When done well, brainstorming can create an atmosphere of cooperation in your home. It teaches kids to think critically about problems, consider the thoughts and feelings of others, and to explore a variety of solutions.
Even at a young age, kids can create fantastic solutions to everyday problems and challenges if we give them the opportunity. Here is an example:
“This is not working out.” I reluctantly told my girls.
“It looks like clean clothes are getting into the dirty laundry basket. I do a lot of laundry, and I’d rather not wash clothes that are actually clean.”
“Can you help me brainstorm a solution to this problem?”
Within a few minutes, the ideas started flowing: “We could have 2 baskets, one for clean and one for dirty clothes!” “We could do our own laundry! Then, you wouldn’t have to worry about it!”
Many parents are hesitant to use brainstorming with their kids. They worry that it sends the message that the kids have the same amount of power as the parents. Or, that the kids will not learn the lesson, unless they are given a consequence or punishment. I’d like to encourage you to try brainstorming as an alternative the next time you find yourself ready to jump in with your own solution. Or find yourself searching for a consequence.
Here are some tips for a successful brainstorming session:
- Keep options open: Create an atmosphere where anyone can bring a challenge or problem to the table for brainstorming, not just parents. Encourage kids to talk about things at home, concerns at school, sports or other situations.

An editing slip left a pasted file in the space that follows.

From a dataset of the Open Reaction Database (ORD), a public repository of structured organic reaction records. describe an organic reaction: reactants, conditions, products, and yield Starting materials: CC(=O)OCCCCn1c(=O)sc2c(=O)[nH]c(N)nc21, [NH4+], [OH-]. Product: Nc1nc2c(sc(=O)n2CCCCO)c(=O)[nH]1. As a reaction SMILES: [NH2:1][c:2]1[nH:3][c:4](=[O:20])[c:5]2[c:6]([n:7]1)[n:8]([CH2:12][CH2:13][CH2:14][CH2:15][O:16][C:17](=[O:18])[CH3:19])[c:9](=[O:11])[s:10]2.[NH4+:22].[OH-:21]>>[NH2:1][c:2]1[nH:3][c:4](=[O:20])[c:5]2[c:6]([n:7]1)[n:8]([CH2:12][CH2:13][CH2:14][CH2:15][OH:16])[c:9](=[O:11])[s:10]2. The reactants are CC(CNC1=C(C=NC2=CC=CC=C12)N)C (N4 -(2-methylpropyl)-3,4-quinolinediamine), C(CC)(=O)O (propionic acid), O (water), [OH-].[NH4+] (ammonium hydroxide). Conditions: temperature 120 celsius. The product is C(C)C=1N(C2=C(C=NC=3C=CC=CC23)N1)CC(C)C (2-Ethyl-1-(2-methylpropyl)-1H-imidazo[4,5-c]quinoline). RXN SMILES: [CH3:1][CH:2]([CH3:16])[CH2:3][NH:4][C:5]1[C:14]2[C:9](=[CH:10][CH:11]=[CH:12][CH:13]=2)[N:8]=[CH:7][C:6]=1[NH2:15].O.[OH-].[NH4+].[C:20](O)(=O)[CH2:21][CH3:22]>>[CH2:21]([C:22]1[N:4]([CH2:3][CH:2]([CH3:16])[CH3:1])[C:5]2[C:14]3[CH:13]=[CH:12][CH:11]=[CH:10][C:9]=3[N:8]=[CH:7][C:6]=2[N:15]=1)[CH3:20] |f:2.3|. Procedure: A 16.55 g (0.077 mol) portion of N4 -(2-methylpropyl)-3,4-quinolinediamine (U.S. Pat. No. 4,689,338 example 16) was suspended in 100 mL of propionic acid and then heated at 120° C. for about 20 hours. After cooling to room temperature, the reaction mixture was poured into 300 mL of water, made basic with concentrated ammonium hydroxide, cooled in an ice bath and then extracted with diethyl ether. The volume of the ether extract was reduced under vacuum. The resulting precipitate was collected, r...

- Work together: Focus on keeping this a collaborative process. It’s hard to stay quiet when we see an obvious solution. Your opinion is valid, and it may not be the best solution. Allow your children to have a voice in the conversation too.
- Consider all ideas: Write down every idea that is expressed – even if they are far-fetched or impossible. Squashing an idea instead of writing it down, may cause your child to disengage from the process, and discourage cooperation.
- Everyone benefits: Teach your children that a good solution is one where everyone is satisfied – it’s not one sided. As you go through the list, talk about each suggestion. If it doesn’t work for everyone involved, move on to the next idea.
- Give it a try: Pick a solution and put it into practice for a set amount of time. This might be a week, a day or 5 minutes, depending on the challenge. Don’t underestimate the ideas of even the youngest kids in your family.
- Reevaluate: Periodically, go back and check up on the solution. Is it working? If not, return to the brainstorming phase. Make another list and try again. This shows kids that the first solution is not always the best, and that’s OK.
Here’s how our session turned out:
“I’m not comfortable washing clothes that don’t need to be washed, and two laundry baskets might get confusing. Could we put unworn clothes back where they belong?” I suggested.
The girls thought for a while. “How about we empty a drawer for our unworn clothes?”
I agreed, it solved the problem and it was better than clothes all over floor.
Was it the perfect solution? We’ll have to see. But, for now, we have a solution to try and we didn’t have an argument or a power struggle to get there. We were able to talk able to talk about it in a way that encouraged critical thinking, respect, and cooperation. Skills I want my kids to use in their everyday life.
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